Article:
Why we distribute data across multiple machines ?
- Scalability (Exceeds single machine capacity)
- Increase availability(Fault tolerance)
- Reduce Latency(user proximity to data)
Replication caters to point 2 and 3 as it is about keeping copy of same data across nodes. Data partitioning handles point 1.
One of the common ways to handle replication is the leader-follower pattern. One node acts as the leader, and all writes are addressed to the leader. Followers synchronize with the leader, synchronously or asynchronously. Follower nodes increase read throughput.
The following are fundamental problems in replication(distributed systems*)
- Node failure & subsequent leader election
- Unreliable networks
- Tradeoffs relating to
We will look at the replication methods used for leader-follower replication
Statement Based Replication
Leader sends each DML statement it receives to all followers. The statement is executed on all followers. This presents the following failure scenarios
- Non-deterministic operations, such as Now(current time). Different nodes will have different value
- Statements need to follow exact ordering to handle auto increment columns. Difficult to handle in case of concurrent transactions
- Side effects of statements(triggers, stored procedures, user-defined functions) should be deterministic
Write Ahead Log(WAL) shipping
This involves shipping the leader WAL to all followers. The main problem with this approach is that leader and followers should be on the same version. Potential version mismatches can cause conflicts.
Logical Log(Row based) Replication
This is similar to the previous approach. Here, instead of internal format, a logical log is sent across for DML operations. Hence, it can be used even by external applications. This can be auto triggered by CDC solutions which are widely in place today.
Leader based replication is great for read-heavy workloads. Since replication is asynchronous, followers will have replication lag sometimes. If synchronous replication, write performance suffers. We will discuss a few concerns related to replication lag.
Read your write
User should see the updates they are making. This can be handled by reading user updates from the leader. Other users' updates will be read from follower. This breaks down if the application is write-heavy. Another is coordinating based on write timestamp. Fetch data from nodes which have data greater than user's last update timestamp. This is very tricky to coordinate across many devices.
Suppose user A makes an update on t1 from 2 to 3. This update propagates to node1 but not to node 2. Now, if User B reads, they see the value of 3(Node 1). After refresh, they see value 2(Node 2). This is confusing as the user sees an old value. This can be handled by redirecting the user always to the same replica.
Consistent Prefix Reads
The other case is a variation of the above. User sees the value 3 first and then value 2. This is in a different order than writes. Consistent Prefix Reads ensure that reads happen in the same order as writes.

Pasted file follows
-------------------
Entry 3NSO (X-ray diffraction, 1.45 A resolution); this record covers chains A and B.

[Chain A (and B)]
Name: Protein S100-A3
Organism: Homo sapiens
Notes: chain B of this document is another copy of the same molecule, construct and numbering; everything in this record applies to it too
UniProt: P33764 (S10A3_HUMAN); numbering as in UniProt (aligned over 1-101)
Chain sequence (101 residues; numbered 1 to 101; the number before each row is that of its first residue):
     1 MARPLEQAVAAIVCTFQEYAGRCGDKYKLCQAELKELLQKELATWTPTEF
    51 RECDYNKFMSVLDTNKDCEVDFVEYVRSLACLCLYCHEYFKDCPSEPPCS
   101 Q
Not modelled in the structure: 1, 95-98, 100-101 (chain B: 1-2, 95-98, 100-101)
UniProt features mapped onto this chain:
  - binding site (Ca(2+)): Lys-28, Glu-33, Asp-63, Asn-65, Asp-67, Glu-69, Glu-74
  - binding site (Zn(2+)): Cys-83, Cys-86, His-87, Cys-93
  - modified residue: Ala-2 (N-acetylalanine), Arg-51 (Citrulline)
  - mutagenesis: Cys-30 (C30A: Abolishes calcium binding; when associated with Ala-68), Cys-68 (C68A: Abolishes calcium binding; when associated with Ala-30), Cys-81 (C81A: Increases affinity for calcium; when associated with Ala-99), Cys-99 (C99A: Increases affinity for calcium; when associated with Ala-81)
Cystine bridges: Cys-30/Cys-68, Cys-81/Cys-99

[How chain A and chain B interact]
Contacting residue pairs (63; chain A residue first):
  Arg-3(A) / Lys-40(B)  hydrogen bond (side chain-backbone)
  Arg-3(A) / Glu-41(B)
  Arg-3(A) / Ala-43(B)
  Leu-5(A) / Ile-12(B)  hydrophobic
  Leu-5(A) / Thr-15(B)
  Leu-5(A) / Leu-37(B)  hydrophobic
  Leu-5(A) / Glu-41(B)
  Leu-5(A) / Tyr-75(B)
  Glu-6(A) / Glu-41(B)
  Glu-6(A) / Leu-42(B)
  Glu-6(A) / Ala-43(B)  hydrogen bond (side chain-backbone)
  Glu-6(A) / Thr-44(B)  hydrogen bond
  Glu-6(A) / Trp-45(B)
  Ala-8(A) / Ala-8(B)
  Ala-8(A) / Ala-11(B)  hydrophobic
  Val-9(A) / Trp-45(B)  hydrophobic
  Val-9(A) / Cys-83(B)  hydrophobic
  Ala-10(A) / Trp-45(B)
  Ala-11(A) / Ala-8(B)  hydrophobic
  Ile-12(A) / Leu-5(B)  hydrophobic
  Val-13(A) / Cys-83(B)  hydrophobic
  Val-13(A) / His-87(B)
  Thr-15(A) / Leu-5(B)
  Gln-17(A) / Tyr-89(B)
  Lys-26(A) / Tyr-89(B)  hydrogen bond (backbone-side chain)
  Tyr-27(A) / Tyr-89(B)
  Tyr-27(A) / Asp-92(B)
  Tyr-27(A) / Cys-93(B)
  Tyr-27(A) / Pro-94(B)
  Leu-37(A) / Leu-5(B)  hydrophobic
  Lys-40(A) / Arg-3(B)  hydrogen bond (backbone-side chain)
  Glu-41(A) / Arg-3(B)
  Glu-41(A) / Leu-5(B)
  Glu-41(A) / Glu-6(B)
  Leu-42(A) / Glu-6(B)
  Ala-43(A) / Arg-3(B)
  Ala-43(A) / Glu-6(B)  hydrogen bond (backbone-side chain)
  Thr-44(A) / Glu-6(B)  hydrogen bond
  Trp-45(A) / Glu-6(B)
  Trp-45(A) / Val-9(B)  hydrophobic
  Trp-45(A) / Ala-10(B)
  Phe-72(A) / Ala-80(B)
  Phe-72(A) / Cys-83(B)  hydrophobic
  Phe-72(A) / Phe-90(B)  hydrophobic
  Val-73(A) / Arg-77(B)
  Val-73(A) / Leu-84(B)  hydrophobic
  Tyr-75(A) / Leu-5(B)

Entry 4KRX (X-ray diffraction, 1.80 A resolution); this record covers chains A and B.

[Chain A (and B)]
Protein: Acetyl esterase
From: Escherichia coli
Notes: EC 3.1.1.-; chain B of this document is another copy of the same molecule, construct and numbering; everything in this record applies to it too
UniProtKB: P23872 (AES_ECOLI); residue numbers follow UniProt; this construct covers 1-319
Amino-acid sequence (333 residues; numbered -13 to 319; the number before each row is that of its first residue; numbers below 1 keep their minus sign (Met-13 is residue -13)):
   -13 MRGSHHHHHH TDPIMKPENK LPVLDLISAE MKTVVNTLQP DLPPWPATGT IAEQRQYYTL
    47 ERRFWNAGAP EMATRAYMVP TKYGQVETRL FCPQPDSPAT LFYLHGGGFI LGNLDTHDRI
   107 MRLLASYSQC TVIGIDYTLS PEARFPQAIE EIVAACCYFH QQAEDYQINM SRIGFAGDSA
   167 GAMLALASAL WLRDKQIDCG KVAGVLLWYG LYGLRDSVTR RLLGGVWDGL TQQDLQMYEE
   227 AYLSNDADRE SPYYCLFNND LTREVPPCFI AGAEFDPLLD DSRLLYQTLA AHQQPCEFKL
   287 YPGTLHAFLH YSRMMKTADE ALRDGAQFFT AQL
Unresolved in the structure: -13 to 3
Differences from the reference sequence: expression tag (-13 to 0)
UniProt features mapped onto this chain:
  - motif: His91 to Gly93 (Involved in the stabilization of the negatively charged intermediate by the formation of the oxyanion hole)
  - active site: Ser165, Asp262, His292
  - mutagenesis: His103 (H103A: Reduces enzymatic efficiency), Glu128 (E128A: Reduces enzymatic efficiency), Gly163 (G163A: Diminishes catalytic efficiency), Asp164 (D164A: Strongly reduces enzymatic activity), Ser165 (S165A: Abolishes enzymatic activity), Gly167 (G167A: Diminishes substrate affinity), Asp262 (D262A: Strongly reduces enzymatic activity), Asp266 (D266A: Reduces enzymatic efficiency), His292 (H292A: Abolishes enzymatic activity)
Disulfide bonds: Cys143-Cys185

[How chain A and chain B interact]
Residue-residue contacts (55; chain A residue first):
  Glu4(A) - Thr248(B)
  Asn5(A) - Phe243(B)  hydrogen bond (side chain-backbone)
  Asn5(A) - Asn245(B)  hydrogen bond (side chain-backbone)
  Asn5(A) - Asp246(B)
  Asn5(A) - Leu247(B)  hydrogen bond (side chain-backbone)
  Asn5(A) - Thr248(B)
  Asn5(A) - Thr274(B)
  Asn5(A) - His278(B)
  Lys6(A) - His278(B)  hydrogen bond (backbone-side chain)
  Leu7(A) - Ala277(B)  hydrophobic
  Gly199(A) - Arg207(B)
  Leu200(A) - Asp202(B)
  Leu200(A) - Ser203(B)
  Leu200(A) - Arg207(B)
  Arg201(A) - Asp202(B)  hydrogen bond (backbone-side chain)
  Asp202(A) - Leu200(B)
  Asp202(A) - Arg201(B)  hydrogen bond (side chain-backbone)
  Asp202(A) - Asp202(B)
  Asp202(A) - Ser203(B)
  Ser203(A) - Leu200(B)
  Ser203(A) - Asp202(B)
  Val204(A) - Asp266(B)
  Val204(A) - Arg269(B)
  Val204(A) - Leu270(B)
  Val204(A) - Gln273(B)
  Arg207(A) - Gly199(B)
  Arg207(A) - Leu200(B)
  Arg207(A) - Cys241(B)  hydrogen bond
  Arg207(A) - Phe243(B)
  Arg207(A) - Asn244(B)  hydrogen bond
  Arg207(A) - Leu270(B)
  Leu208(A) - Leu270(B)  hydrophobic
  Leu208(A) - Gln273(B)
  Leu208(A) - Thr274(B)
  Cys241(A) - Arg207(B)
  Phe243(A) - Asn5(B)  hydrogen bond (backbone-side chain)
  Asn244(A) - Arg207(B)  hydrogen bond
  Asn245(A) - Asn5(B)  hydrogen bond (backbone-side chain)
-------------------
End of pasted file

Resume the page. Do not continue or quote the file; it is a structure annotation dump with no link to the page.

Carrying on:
Distributed transactions are hard and eventual consistency leads to above failure modes
Author next discusses multi leader replication. This is essential for high availability of leader and also scaling write traffic. The biggest challenge in multi leader replication is handling write conflicts.
- Last write wins - Give each write a unique ID and pick the write with the highest ID. This works well in single node cases, but with many nodes and unreliable clocks this breaks down
- Allow the application to handle the conflict. Error-prone and difficult to handle
- Conflict-free replicated data types allows concurrent editing and auto resolves the conflicts
- Mergeable persistent data structures like git does three-way merging
- Operational Transformation Algorithms designed for collaborative editors can handle conflicts
Next, we will look at few multi leader topologies
a) Each node passes data to the next node. If one node fails, there is data loss b) Similar single point of failure c) Avoids SPOF, but some network links may be slow leading to monotonic reads problem.
Leaderless replication is another replication strategy pioneered by DynamoDB. Since any node can serve data, what happens if a node is down and comes online later ?
In these types of databases, requests are not served by a node but many nodes. Version numbers detect the most up to date write. The version number approach fails when there are many replicas accepting writes concurrently.
Instead, we need to use a version number per replica as well as per key. Each replica increments its own version number during a write. It also keeps track of the version numbers from each of the other replicas. The collection of version numbers from all the replicas is called a version vector.
Stale node catches up to other nodes, either by
- Read repair: Read data from many nodes and pick the data with most recent version
- Anti entropy: This is automated read repair where each node communicates with each other.
Quorum guarantees the smooth functioning of leaderless replication.
w + r > n
w = write nodes r = read nodes n = total nodes
What if datacenter failure happens and application cannot reach a quorum. The option is to accept the writes and transfer to the original n home nodes once they are back. This is called sloppy quorum and transfer strategy is hinted handoff. Or, with strict guarantee, we can return an error.